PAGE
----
Officer wanted for sun, palm trees and crack

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The Independent Online

Your new workplace is the Caribbean island of Jamaica. Your office overlooks a tropical garden, complete with palm trees, swimming pool, flowering mimosa and manicured lawn. And you are guaranteed plenty of sun, fresh fruit and a chance to meet exotic people in a vibrant atmosphere.

Your new workplace is the Caribbean island of Jamaica. Your office overlooks a tropical garden, complete with palm trees, swimming pool, flowering mimosa and manicured lawn. And you are guaranteed plenty of sun, fresh fruit and a chance to meet exotic people in a vibrant atmosphere.

It sounds like the dream job, except this new post is not for a travel rep or lifeguard, but for an officer from the Metropolitan Police. In the next three months a Scotland Yard detective will be sent to Jamaica to join the band of British police officers who work abroad, spreading this country's expertise in law enforcement and intelligence gathering.

But despite the exotic-sounding job description, the Caribbean posting is not a cushy number. The selected officer will work in Kingston, one of the most dangerous and violent cities in the world. He or she will also gather information about the ruthless "Yardie" gangsters who have been travelling to Britain to spread their deadly mix of gun law and crack cocaine.

Deputy Assistant Commissioner Hugh Orde, the head of Operation Trident, the inquiry set up to combat drug and gun- related violence in London that has led to the murder of 26 people, dismissed talk of lounging around pool-sides, sipping cocktails. "This is not an easy posting. Having visited Kingston, it's one of the most difficult, and at times dangerous, policing environments I have ever experienced," he said. "Kingston can be a fairly violent, threatening place. A lot of people are killed there."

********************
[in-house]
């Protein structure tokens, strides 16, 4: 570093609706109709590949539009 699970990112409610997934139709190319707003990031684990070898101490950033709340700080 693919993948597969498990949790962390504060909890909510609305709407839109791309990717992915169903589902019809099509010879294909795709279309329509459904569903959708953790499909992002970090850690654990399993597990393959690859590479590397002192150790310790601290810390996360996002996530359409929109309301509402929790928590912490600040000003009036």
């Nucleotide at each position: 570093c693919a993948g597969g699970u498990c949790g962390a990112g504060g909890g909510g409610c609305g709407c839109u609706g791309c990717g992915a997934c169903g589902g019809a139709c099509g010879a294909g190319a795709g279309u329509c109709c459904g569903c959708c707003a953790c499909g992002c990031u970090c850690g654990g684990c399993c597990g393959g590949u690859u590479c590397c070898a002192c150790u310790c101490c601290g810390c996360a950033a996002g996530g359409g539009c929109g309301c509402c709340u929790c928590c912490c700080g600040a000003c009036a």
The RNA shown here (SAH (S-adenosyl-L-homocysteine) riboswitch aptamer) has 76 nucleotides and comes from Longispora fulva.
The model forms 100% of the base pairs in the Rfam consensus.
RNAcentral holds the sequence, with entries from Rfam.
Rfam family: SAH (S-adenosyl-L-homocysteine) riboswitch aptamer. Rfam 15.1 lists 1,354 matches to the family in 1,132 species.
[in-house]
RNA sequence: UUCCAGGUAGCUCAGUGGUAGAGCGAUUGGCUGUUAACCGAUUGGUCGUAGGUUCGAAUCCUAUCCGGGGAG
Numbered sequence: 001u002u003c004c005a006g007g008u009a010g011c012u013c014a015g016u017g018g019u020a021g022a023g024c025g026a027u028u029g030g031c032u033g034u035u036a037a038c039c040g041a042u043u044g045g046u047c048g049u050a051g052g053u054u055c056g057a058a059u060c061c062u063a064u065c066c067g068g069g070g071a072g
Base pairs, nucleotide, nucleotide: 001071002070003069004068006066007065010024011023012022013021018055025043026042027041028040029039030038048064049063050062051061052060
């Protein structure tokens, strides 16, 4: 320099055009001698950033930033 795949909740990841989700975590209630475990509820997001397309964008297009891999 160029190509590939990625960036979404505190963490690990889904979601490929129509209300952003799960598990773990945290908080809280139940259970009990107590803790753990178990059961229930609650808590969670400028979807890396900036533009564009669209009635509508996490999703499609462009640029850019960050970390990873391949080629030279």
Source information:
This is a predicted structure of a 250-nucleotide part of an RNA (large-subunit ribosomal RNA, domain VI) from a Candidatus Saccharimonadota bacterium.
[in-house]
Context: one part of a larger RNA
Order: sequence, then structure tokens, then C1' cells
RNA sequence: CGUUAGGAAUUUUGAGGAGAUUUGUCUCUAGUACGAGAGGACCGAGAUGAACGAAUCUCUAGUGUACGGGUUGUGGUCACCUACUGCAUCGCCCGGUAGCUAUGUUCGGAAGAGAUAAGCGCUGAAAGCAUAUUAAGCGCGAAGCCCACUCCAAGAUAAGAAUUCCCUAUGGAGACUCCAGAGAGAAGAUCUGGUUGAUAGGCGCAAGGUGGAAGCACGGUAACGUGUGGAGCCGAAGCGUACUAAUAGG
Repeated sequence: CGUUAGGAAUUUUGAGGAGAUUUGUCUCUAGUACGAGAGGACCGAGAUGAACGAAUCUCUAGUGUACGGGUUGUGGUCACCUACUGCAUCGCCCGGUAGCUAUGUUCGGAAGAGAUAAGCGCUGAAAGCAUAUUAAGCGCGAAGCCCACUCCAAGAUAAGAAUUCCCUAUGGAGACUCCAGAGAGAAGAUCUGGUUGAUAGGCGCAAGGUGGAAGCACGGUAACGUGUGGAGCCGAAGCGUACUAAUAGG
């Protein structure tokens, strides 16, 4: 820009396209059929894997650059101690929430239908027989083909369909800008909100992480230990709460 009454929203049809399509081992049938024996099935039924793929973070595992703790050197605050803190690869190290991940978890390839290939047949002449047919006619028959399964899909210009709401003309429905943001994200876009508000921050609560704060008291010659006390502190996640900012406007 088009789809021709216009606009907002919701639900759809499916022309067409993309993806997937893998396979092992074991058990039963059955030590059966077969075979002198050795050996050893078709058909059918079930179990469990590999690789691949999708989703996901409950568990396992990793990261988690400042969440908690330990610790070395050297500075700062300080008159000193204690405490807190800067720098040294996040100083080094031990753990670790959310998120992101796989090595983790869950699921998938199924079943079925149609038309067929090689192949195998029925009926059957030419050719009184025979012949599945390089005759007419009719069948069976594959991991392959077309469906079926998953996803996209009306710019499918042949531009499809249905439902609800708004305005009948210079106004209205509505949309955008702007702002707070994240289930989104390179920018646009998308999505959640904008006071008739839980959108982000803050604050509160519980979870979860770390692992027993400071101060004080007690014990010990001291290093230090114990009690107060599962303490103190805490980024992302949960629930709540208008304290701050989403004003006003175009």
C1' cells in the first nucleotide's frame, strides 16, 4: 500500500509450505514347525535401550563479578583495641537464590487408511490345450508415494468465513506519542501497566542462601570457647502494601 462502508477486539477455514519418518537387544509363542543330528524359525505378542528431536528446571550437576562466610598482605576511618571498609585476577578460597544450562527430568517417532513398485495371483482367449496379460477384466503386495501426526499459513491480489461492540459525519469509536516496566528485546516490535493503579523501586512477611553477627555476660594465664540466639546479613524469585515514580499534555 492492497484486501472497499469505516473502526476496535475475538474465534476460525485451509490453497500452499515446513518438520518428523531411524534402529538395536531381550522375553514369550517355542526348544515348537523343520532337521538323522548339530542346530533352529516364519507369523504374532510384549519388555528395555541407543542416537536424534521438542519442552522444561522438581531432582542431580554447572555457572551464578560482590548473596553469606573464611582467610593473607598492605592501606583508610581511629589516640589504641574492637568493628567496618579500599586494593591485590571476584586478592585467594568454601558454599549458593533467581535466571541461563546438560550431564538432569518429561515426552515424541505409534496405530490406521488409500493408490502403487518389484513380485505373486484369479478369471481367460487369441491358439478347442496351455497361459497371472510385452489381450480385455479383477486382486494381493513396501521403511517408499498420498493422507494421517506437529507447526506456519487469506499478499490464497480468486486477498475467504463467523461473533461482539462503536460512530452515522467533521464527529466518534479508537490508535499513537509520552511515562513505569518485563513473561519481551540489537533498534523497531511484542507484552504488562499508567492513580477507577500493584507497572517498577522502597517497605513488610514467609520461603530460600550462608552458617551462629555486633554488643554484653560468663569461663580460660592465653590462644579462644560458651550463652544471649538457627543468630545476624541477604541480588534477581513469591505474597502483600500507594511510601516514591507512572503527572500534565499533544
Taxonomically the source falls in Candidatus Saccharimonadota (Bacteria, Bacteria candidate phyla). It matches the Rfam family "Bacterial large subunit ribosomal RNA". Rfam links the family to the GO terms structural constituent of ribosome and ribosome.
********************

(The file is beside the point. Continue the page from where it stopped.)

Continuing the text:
He said the worsening economic climate on the island was pushing home-grown drug criminals to Britain. "Some of them have arrived and murdered and raped and robbed."

The new Jamaican posting, which will go to an officer with the rank of inspector, has been agreed after widespread discussion with the island's authorities. The officer will work from the British High Commission in mid-town Kingston. He or she will gather intelligence about Jamaican criminals and routes being used to smuggle drugs into the UK.

The need for a permanent post on the island follows the explosion of Jamaican-related violence that has been seen throughout Britain, but concentrated in London, over the last three years. Since Operation Trident began in March 1998, 26 people have been charged in connection with 17 murders and seven people have been charged with attempted murder. In the most recent case four people were convicted last month of murder.

There have been more than 200 arrests, with 25 guns and 105 rounds of ammunition being seized. Forty-seven kilograms of cocaine and 15kg of heroin have been recovered.

Developing countries and some stricken by war have a particular appetite to learn from the British bobby. Perhaps one of the most unusual outposts is Lesotho, the African republic surrounded by South Africa, where a British officer has been stationed for few years. Also in Africa there are advisers working in Botswana and the Eastern Cape in South Africa.